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The COVID-19 pandemic initially resulted in most elective procedures being put on hold, leading to many people not getting screened for cancer. Learn how you can talk to your doctor and what steps you can take to plan, schedule, and get your regular cancer screenings in Cancer Screening & COVID-19.
The ACS recommends that people at average risk* of colorectal cancer start regular screening at age 45. This can be done either with a sensitive test that looks for signs of cancer in a person’s stool (a stool-based test), or with an exam that looks at the colon and rectum (a visual exam). These options are listed below.
People who are in good health and with a life expectancy of more than 10 years should continue regular colorectal cancer screening through the age of 75.
For people ages 76 through 85, the decision to be screened should be based on a person’s preferences, life expectancy, overall health, and prior screening history.
People over 85 should no longer get colorectal cancer screening.
*For screening, people are considered to be at average risk if they do not have:
Several test options are available for colorectal cancer screening:
There are some differences between these tests to consider (see Colorectal Cancer Screening Tests), but the most important thing is to get screened, no matter which test you choose. Talk to your health care provider about which tests might be good options for you, and to your insurance provider about your coverage.
If a person chooses to be screened with a test other than colonoscopy, any abnormal test result should be followed up with a timely colonoscopy.
People at increased or high risk of colorectal cancer might need to start colorectal cancer screening before age 45, be screened more often, and/or get specific tests. This includes people with:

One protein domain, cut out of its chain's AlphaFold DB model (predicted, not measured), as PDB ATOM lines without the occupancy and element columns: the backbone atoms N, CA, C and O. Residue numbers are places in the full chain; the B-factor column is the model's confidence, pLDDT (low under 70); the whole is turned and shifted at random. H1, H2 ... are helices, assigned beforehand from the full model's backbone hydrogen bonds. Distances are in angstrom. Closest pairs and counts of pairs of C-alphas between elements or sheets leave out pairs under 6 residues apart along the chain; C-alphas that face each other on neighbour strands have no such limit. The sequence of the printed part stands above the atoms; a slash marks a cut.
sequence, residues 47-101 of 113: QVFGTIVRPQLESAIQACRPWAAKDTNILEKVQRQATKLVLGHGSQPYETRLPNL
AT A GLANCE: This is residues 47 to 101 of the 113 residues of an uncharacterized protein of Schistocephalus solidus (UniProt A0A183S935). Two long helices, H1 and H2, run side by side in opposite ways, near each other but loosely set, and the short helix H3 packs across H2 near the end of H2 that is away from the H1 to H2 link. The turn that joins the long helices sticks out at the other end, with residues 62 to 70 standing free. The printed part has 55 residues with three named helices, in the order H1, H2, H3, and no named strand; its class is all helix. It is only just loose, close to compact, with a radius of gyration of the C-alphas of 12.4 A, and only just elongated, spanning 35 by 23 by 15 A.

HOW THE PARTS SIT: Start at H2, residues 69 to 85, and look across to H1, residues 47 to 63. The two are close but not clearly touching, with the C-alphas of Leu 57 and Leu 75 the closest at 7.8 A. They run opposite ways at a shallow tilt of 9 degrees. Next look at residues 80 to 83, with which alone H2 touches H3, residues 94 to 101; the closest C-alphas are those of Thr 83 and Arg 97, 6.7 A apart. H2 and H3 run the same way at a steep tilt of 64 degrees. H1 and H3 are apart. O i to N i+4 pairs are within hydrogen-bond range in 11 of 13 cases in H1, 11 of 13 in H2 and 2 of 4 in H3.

The American Cancer Society does not have screening guidelines specifically for people at increased or high risk of colorectal cancer. However, some other professional medical organizations, such as the US Multi-Society Task Force on Colorectal Cancer (USMSTF), do put out such guidelines. These guidelines are complex and are best looked at along with your health care provider. In general, these guidelines put people into several groups (although the details depend on each person’s specific risk factors).
Screening recommendations for these people depend on who in the family had cancer and how old they were when it was diagnosed. Some people with a family history will be able to follow the recommendations for average risk adults, but others might need to get a colonoscopy (and not any other type of test) more often, and possibly starting before age 45.
Most of these people will need to get a colonoscopy again after 3 years, but some people might need to get one earlier (or later) than 3 years, depending on the type, size, and number of polyps.
Most of these people will need to start having colonoscopies regularly about one year after surgery to remove the cancer. Other procedures like MRI or proctoscopy with ultrasound might also be recommended for some people with rectal cancer, depending on the type of surgery they had.
Most of these people will need to start having colorectal screening (colonoscopy or stool based testing) at an earlier age (depending on how old they were when they got the radiation). Screening often begins 5 years after the radiation was given or at age 30, whichever comes last. These people might also need to be screened more often than normal (such as at least every 3 to 5 years).
These people generally need to get colonoscopies (not any other type of test) starting at least 8 years after they are diagnosed with inflammatory bowel disease. Follow-up colonoscopies should be done every 1 to 3 years, depending on the person’s risk factors for colorectal cancer and the findings on the previous colonoscopy.
These people generally need to have colonoscopy (not any of the other tests). Screening is often recommended to begin at a young age, possibly as early as the teenage years for some syndromes – and needs to be done much more frequently. Specifics depend on which genetic syndrome you have, and other factors.
If you’re at increased or high risk of colorectal cancer (or think you might be), talk to your health care provider to learn more. Your provider can suggest the best screening option for you, as well as determine what type of screening schedule you should follow, based on your individual risk.
The American Cancer Society medical and editorial content team
Our team is made up of doctors and oncology certified nurses with deep knowledge of cancer care as well as journalists, editors, and translators with extensive experience in medical writing.
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Last Revised: November 17, 2020
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